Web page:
It was a 240 mm rocket - a type of weapon provided to Shiite extremists by Iran – that attacked the headquarters garrison of the American military in Iraq two days ago, a U.S. general said Thursday.
One person was killed and eleven were wounded during the "indirect fire" attack Tuesday against Camp Victory, which includes the headquarters of Multinational Forces-Iraq.
The attack was overshadowed by congressional appearances by Gen. David Petraeus and Ambassador Ryan Crocker in Washington.
But such an attack with a sophisticated weapon against a nearly impregnable compound - far less vulnerable than the Green Zone in the heart of the capital - sends a strong message to the Americans that nowhere in Iraq are they safe - even in the nerve center of the U.S. mission.
It represents a major confrontation between the U.S. and armed Shiite groups the Americans insist are supported by Iran.
Maj. Gen. Kevin Bergner said the rocket was launched from a populated area in the Rasheed district of west Baghdad, which he said was infiltrated by breakaway factions of the Mahdi Army militia of anti-U.S. cleric Muqtada al-Sadr.
Bergner said the rocket was a type of weapon that Shiite groups "have received from Iranian sources in the past and used against coalition forces." A 240 mm rocket was fired against a U.S. base south of the capital in mid-August.
"The Iranian... rocket is the only 240-milimeter rocket found or fired in Iraq to date, and Jaish al-Mahdi is the only group known to fire that rocket," Bergner said, referring to the Mahdi Army by its Arabic name.
Displaying a twisted piece of shrapnel from the attack, he said military exerts had so far determined its markings and manufacture were "consistent with" Iranian produced munitions.
"Can I hold up a piece of fragment today that has a specific marking on it that traces this back to Iranian making?" he said. "At this moment I can't do that, but explosive experts - as I said - are still analyzing all the different fragments that they have gathered."
Camp Victory, a huge area located near Baghdad International Airport, has occasionally come under fire, but attacks with such a large number of casualties and with such sophisticated weapons are rare.
Bergner would not say where the rocket hit and would not speculate what part of the base the insurgents were targeting.
In Washington, Petraeus said the U.S. military had "very, very clear" evidence of Iranian involvement in such attacks.
"It certainly has contributed to a sophistication of attacks that would by no means be possible without Iranian support," Petraeus said at a news conference Wednesday. "Rockets - very particularly 240-millimeter...there's no question where they have come from."
Iranian President Mahmoud Ahmadinejad rejected Petraeus' and Crocker's congressional testimony accusing Iran of interfering in its war-torn neighbor.
In an interview on Iranian state television, Ahmadinejad said the top U.S. officials in Iraq raised allegations of Iranian meddling solely because of the political debate within the United States over the war in Iraq.
"Iran has no need to interfere in Iraq. The Iraqi government and nation are close friends of Iran," he said.
Bergner insisted the U.S. had a "good sense" of the rocket's source - Iran - based on the color, recent manufacture and markings on fragments. He said Shiite extremist leaders under U.S. detention had acknowledged that Iranian Quds Force operatives were providing 240 mm rockets to Shiite militias.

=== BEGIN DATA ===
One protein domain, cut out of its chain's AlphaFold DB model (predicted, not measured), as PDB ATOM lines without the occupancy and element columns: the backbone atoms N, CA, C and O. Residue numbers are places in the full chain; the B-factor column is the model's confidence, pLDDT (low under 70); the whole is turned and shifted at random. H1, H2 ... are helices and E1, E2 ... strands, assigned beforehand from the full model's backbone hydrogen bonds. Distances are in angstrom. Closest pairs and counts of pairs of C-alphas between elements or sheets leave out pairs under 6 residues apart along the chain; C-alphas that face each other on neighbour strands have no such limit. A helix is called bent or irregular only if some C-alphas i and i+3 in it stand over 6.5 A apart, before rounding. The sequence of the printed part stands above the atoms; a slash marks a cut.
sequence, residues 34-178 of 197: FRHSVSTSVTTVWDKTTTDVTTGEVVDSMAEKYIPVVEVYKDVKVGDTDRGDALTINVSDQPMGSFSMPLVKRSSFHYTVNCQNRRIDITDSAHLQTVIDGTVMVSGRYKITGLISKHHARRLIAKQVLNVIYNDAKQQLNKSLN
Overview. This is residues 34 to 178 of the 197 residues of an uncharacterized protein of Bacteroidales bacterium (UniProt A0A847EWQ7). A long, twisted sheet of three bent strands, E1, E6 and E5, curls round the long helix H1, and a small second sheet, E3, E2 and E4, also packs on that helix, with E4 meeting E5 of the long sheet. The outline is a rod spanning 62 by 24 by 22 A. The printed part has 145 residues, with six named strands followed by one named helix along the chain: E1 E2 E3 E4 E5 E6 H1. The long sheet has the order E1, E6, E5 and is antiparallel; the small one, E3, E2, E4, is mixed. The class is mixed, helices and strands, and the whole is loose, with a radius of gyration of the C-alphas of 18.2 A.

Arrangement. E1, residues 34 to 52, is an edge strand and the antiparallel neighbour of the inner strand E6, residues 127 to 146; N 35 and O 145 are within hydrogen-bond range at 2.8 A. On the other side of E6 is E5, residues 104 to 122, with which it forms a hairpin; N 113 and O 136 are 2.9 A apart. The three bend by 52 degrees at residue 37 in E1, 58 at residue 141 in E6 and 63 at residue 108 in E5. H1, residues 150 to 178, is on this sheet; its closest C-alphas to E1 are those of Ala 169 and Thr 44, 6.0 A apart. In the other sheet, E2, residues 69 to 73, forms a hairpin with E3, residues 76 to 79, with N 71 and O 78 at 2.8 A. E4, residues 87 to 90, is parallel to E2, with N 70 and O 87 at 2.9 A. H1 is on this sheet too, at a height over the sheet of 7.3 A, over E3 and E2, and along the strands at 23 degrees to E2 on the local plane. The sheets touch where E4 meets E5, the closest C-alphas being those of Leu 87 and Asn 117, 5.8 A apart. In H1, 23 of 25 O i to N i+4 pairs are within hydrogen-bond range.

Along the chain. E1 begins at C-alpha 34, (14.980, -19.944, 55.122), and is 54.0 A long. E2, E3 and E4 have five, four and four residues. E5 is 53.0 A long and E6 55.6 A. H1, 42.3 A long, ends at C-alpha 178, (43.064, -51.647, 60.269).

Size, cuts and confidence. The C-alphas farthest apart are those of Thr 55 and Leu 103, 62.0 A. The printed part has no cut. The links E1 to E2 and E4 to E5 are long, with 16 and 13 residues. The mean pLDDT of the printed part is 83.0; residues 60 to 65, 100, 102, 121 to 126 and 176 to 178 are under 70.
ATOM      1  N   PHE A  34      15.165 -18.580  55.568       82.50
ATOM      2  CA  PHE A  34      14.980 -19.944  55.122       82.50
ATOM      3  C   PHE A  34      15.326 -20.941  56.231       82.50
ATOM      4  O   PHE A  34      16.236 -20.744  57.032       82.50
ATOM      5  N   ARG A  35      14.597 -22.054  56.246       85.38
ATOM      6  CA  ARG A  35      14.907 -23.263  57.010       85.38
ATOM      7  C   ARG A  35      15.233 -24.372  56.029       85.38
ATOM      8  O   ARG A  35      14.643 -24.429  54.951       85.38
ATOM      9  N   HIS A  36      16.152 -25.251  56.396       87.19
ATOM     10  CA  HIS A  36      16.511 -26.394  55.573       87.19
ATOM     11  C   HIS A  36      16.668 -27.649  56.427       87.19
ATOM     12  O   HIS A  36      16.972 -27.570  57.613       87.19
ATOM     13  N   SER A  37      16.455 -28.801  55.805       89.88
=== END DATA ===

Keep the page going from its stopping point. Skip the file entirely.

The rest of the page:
Last month, al-Sadr announced a freeze of operations by the Mahdi Army to give time to reorganize the force, but Bergner said not all of the militia was following the order.
"There are indications that some of his followers are fulfilling that pledge of honor," Bergner said. "We have seen other indications of others who are not fulfilling the commitment he made. We know there are some that are not operating within the bounds of his guidance."
The military said the victims of Tuesday's rocket attack were a mix of American military personnel, other coalition troops and civilian contractors. The fatality was a civilian contractor from a third country, meaning neither American nor Iraqi, he said.
Also Thursday, the U.S. military said a joint three-day operation between Iraqi troops and U.S. Special Forces netted 80 prisoners and killed three suspects in the Hamrin Ridge and Diyala River Valley areas of eastern Iraq.
Among those captured were four suspected al-Qaida in Iraq terror cell leaders, the military said in a statement.
The U.S. said Iraqi troops also seized 40 AK-47 assault rifles and machine gun ammunition. More than 1,000 Iraqi soldiers took part in the operation, it said.
Meanwhile violence continued in Baghdad on Thursday, with Iraqi police saying six people were killed and 18 wounded whena bomb hidden under a parked car exploded near Sadr City. The bomb was apparently aimed at an American convoy, but missed its target - killing all civilians and setting shops in the area on fire, police said.
In eastern Baghdad, a roadside bomb killed one person and injured two others, police also said.
And near Samarra, 95 kilometers (60 miles) north of the Iraqi capital, authorities said about 60 gunmen attacked a police station Thursday and ignited clashes with residents and police - leaving four assailants dead and two policemen wounded.
The attacks came despite the start of the Muslim holy month of Ramadan, which began Thursday for Iraq's Sunni Muslims, and Friday for the country's majority Shiites. Tradition requires faithful to abstain from eating and drinking from sunrise to sunset during the monthlong observance.
The U.S. military issued a statement Thursday saying it had begun releasing between 50 and 80 Iraqi prisoners a day as a gesture during Ramadan.
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